The New York Encounter featured a new look at the impact of Giussani's person and charism in America, from the first joyful "explosion" to the present day.
by Gabriel Alkon
The “Giussani in America” exhibit at the New York Encounter invited visitors into the history of an event that “still happens here and now.” The organizers of the exhibit, Jonathan said at its presentation, wanted to help visitors understand that the origin of Communion and Liberation in America is not located in the past, in specific meetings or discussions with Father Giussani: “The origin of the charism is the origin of your heart.” It is God who gives us the heart's needs and who satisfies them in the companionship, the fraternity, through which we meet Jesus in the flesh.
Jonathan described how the Movement in the US began to flourish in the mid 1980’s in New York City, where a small group of Catholics in their 20s and 30s, many of whom were struggling with life--"nothing was working"--discovered Father Giussani and the Movement in an “explosion of joy.” The New Yorkers began to write songs and go on vacations together, eventually attending the Rimini meeting in 1988, where they were seized by the awareness that the Word of God was becoming Incarnate in their experience.
The exhibit in New York emphasized how this understanding of the Incarnation is central to Father Giussani’s charism. Quoting Pope Benedict XVI’s funeral homily for Giussani, the exhibit’s first panel recounted how the young Giussani was “wounded by the desire for beauty” before realizing at age fifteen that through the Incarnation of the Word, “all beauty, goodness, and truth had definitively entered the world.” After that, Father Giussani said, “no instant was without meaning.” The “explosion of joy” that the New Yorkers were experiencing was their verification of the Gospel announcement that had impressed itself upon Giussani years before: they knew, as Jonathan said, that “Christ is present in the circumstances of our lives--the Word became flesh.”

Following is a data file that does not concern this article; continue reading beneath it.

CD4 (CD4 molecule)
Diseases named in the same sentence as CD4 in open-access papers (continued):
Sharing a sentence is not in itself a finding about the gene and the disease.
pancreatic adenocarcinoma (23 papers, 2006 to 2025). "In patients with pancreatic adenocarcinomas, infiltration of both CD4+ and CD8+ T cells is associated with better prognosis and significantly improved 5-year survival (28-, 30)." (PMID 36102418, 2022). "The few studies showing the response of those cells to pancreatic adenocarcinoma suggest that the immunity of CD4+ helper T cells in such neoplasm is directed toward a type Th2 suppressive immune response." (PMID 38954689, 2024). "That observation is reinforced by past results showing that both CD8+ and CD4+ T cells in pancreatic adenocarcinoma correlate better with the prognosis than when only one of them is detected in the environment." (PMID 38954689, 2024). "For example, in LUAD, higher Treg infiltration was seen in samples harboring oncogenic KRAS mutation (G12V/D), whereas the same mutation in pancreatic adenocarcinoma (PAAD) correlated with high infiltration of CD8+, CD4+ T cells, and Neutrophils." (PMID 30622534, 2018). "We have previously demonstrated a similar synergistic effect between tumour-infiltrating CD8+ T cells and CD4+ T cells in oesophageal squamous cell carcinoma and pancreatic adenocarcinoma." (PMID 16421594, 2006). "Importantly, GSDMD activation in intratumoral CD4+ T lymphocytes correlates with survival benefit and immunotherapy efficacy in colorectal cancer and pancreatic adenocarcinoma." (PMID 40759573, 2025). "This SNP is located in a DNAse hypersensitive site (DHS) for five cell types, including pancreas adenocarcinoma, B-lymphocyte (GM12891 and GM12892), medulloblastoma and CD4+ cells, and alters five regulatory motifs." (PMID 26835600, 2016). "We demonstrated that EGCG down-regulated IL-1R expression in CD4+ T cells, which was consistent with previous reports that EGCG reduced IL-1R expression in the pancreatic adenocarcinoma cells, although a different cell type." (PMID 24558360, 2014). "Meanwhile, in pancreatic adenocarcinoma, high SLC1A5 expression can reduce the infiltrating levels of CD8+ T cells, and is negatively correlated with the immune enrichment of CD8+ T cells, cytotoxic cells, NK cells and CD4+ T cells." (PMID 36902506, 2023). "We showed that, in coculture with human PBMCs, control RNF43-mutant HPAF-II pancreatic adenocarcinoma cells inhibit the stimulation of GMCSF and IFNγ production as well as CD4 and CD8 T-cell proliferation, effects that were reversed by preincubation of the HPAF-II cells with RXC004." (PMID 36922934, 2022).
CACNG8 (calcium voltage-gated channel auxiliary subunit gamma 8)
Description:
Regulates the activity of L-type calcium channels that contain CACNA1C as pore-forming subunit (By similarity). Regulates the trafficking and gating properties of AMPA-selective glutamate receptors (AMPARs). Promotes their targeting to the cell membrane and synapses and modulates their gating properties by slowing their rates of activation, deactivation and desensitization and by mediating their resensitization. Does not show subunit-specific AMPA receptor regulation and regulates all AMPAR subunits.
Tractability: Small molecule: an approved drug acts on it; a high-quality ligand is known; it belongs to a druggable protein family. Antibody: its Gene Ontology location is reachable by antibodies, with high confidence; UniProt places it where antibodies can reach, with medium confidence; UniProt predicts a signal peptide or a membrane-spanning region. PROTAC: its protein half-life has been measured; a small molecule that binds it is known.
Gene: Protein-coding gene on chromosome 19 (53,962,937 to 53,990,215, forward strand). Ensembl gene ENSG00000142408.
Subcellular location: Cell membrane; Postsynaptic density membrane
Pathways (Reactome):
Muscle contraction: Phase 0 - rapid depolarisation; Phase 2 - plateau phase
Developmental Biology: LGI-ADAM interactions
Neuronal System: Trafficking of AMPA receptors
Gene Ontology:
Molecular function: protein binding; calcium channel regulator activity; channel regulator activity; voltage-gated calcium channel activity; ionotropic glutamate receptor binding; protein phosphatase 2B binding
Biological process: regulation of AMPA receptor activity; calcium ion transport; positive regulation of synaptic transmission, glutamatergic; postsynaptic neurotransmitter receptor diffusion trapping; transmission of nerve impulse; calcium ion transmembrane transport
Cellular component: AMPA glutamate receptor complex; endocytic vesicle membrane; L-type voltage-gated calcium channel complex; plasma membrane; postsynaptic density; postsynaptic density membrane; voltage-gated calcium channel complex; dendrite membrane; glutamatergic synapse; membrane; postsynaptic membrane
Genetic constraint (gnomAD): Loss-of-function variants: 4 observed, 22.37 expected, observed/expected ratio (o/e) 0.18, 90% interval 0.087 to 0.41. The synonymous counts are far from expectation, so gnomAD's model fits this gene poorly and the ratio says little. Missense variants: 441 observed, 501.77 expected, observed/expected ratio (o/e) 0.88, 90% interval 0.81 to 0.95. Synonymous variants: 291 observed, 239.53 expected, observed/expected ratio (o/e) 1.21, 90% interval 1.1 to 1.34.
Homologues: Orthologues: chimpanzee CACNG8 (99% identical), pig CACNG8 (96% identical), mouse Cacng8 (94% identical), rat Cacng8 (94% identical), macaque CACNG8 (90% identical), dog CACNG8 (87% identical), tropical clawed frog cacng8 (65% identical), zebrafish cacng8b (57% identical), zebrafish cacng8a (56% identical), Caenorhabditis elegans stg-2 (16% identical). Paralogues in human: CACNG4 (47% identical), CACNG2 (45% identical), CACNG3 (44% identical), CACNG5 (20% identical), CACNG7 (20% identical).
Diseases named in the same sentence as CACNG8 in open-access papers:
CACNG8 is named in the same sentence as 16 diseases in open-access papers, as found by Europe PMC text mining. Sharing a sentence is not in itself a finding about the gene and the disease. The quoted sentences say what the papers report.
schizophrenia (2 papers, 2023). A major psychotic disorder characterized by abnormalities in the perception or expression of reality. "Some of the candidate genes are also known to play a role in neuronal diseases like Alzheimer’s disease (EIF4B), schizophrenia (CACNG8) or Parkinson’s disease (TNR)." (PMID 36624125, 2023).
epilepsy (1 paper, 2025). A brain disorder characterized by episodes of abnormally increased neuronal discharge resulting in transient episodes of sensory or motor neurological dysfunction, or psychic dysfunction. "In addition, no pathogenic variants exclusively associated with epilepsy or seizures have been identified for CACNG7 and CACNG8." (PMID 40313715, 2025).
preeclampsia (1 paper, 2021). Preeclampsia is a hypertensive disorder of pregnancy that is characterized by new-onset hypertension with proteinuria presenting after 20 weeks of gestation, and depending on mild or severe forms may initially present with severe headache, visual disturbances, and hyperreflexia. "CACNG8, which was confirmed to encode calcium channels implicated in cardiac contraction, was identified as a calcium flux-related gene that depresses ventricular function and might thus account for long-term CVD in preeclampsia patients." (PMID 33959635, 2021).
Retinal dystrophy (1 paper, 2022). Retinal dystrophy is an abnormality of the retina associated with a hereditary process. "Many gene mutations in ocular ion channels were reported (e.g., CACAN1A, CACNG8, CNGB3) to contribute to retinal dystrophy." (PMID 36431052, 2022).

On the flight back from Rimini, Rich wrote the lyrics for the song “New Creation” and Jonathan composed the music a few weeks later: “God has shed His grace/ through a human face/ It happened long ago/ our friendship shows how/ an event so unforeseen/ still happens here and now.”
The songs they had heard and sung in Rimini, Jonathan said, inspired the Americans. In a perhaps typically American way, they wanted to compete with the Italian songwriters; to express the intensity of the always-surprising experience of the “unforeseen,” new songs were needed, songs which in their own way would keep this experience alive and initiate it in others.
Father Giussani grasped this special American sensitivity to the perpetual novelty of the event. "America,” he said in a 2002 conversation quoted in one of the exhibit’s posters, “is like a teenager, full of energy, desire, constantly in action, always following her dreams. . . . ” Giussani urged the American members of the Movement to affirm this dynamism but also to call attention to what was missing: "The recognition of His presence. This is the testimony you are called to bring there.”
After the 1988 trip, the Movement spread rapidly across the US. Another panel in the exhibit featured a photo of Riro, Doni, and their children showing Father Giussani a map marking all the places in the country where new communities had sprung up.
Doni, who was present as a volunteer at the exhibit, spoke of how this sudden flourishing of CL in the US was for Father Giussani a wonderful surprise. As he looked at the map, Doni said, he wept.
Perhaps the most visibly dramatic expansion of CL in the US occurred in the aftermath of the 1997 presentation of the English translation of The Religious Sense at the United Nations. The event generated a wave of new interest. In a 2006 column for the journal Tempi, quoted in the exhibit, Msgr. Lorenzo Albacete said that “a plan of operation” was drawn up to ensure that the Movement could “follow up on the openings” that the book presentation had generated. “Instead, I am told, Father Giussani tore up the plan of action. We were simply to say yes to whatever opportunities presented themselves.”
Renzo, who helped to organize the exhibit and participated directly in many of the episodes it recounted, added that Father Giussani urged those responsible for the Movement in the US to visit inquirers personally--for only through “personal contact” would the event indicated and proposed by Father Giussani’s books take flesh in their own experience.
Central to the exhibit were testimonies from people across the US who had had an encounter with the Movement and, as Joe put it, could thereafter “never forget” the call of “the inexorable positivity of reality.”
One panel featured the testimony of Anujeet, who described how his friends from CL challenged him with the idea that our “desire needs to be educated.” This education did not involve following moralistic prescriptions but rather required that he ask, “Do I really desire enough from life?” Were “all these things I want--marriage and kids and work and all this stuff, that I connect to what I think I can actually get, what I can achieve"-- the answer to his heart’s most profound needs? He realized that he was thinking of his desires as the contents of a “box” representing “both what I want and what I think is possible.”